As a side note, this may not seem like the kind of movement you want to do in gym…in public, but trust me! The benefits far outweigh the potential awkwardness, and when in doubt, just avoid eye contact!
    7bi68
  • Banded Squats + Side Steps (2 sets of the following sequence)
    Step 1: Place mini band above or below the knees (I prefer below)
    Step 2: Take 10 steps sideways to your left, maintaining tension in the band at all times.
    Step 3: With legs a little wider than hip-width, perform 10 squats.
    Step 4: Take 10 steps sideways to your right, maintaining tension in the band at all times.
    Step 4: With legs a little wider than hip-width, perform 10 squats.
    d02a04a382375eea86ccb6d5d78f944c
  • Bulgarian Split Stance Squat (3 sets of 8 on each leg)
    Start with this exercise unloaded- Good luck!
    posterior-power-5-moves-to-wake-up-your-glutes_c
  • Kettlebell Deadlifts (3 X 10 Reps)
    Sit back, keep your heels down, and back straight. Push through your heels while coming up and squeeze your booty at the top.
    4853669_how-the-kettlebell-can-improve-your-deadlift_tc3053edc

Also, check out Bret Contreras’s (Known as the Glute Guy) 30 Day Ultimate Better But Challenge!

Give these a shot! Take a video/picture of yourself! #k8irelandactive

A Warm Up and A Workout

I write a lot about the pieces of the workout puzzle. For a change, here is a workout to try!

Dynamic Warm Up

  1. Start with some foam rolling. Get 4 positions on your thighs:  front (quads), outside (IT Band), inside (adductor), back (hamstrings). Then, roll calves, glutes, upper back, lats and pecs. Only spend 10-20 seconds on each body part.

2. Perform some mobility drills

Rocking Ankle Mobility, 5 times each side

Side Lying Windmill, 5 times each side

Back to Wall Shoulder Flexion, 8 times

High Knee Walk to Spiderman with Hip Lift and Overhead Reach, 5 times each side

Workout

The last 2-3 reps of a set should be difficult, but you should be able to perform all sets with good form. Challenge yourself!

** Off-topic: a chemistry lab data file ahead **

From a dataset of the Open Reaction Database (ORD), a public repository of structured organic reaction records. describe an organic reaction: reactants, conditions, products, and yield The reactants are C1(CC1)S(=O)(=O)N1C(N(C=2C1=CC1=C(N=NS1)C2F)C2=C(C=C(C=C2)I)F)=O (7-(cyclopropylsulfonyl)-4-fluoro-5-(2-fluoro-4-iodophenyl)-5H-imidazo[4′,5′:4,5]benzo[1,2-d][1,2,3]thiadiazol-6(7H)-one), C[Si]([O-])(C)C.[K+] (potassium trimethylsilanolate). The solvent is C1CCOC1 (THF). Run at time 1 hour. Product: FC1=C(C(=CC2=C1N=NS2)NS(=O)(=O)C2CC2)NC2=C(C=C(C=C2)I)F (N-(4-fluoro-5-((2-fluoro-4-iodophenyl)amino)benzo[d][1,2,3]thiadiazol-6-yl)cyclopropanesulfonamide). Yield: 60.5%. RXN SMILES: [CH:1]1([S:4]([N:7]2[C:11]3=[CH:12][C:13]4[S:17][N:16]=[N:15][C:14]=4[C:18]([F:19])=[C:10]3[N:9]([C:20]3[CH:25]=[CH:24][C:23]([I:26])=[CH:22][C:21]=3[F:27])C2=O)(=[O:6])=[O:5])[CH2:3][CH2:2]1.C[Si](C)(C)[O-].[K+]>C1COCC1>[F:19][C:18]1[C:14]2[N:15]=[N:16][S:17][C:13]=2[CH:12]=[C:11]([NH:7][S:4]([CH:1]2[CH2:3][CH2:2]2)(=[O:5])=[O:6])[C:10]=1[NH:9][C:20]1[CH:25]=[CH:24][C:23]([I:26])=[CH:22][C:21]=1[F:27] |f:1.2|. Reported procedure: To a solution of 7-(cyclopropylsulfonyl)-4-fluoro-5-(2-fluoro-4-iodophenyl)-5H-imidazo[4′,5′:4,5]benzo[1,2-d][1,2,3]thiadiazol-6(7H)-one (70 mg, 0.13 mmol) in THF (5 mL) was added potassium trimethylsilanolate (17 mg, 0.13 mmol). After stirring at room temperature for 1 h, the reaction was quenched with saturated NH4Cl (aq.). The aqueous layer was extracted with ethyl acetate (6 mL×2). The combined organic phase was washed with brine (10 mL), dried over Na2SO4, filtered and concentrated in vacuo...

Exercises A1, A2, and A3 are performed in order, one set of each, then repeated for 3 total cycles.

A1. Inverted Row (8-12 reps)

3743CB32D2C136941715AF47C54F6EA.standard.jpg

I like to use a secured smith machine for this. Keep your core engaged, glutes squeezed. To make this harder, make your body more horizontal (lower the bar or raise your heels onto a box. To make it easier, position your body more vertically (raise the bar).

A2. Incline Pushup (or regular pushup if you can do it with good form) (8-15 reps)

incline-push-ups

You can use the smith machine bar for this exercise as well, or a bench as pictured. The keys are good form and full range of motion. You should position your elbows at a 45-degree angle to your sides, and you should descend until your elbows make 90-degree angles. Similar to the rows, keep your core engaged and glutes squeezed the entire movement.

A3. Deadbug (10 reps each side, 20 total)

The picture above with the arrows depicts the starting position for this exercise. The key to this movement is to keep the abdominals engaged the entire time by actively trying to press your belly button toward your spine and your lower back into the ground.

images

The next picture is the most basic progression of this exercise. One leg at a time lowers to the ground, then comes back up to the starting position. Keep the lower back in contact with the ground the entire time.14499256(400x400).jpg Once you master that movement, begin to straighten the legs as you lower them to the ground. After mastering that, add the arm movement, lowering the opposite arm while straightening the leg, keeping the lower back in contact with the ground.

Perform one set of each exercise, B1 and B2, then repeat for 3 total cycles.

B1. Stiff Leg Deadlift (10-12 reps)

Stiff-Leg-Deadlift

This is basic hip hinge movement. Start light–just a barbell. Position hands just outside of the hips. Keeping the back straight and knees soft (not locked out, but not bent much), bend at the hips and slide the bar down your legs. Think about trying to touch the wall behind you with your booty as you bend over. Lower the bar until you feel a slight stretch in your hamstrings (the back of your legs). The, push through your heels as you raise to standing. Squeeze your booty at the top position.

B2. Walking DB Lunges (20 steps, 10 on each leg)

Walking-Lunges-with-Dumbbells

Grab a pair of light dumbbells (or heavier if you’re feeling ambitious!). Hold them at your sides like suitcases. Take a large step forward, drive your back knee into the ground and bend your front knee (don’t let it go forward past your toes). Also be sure not to lean too far forward with your torso-keep it upright!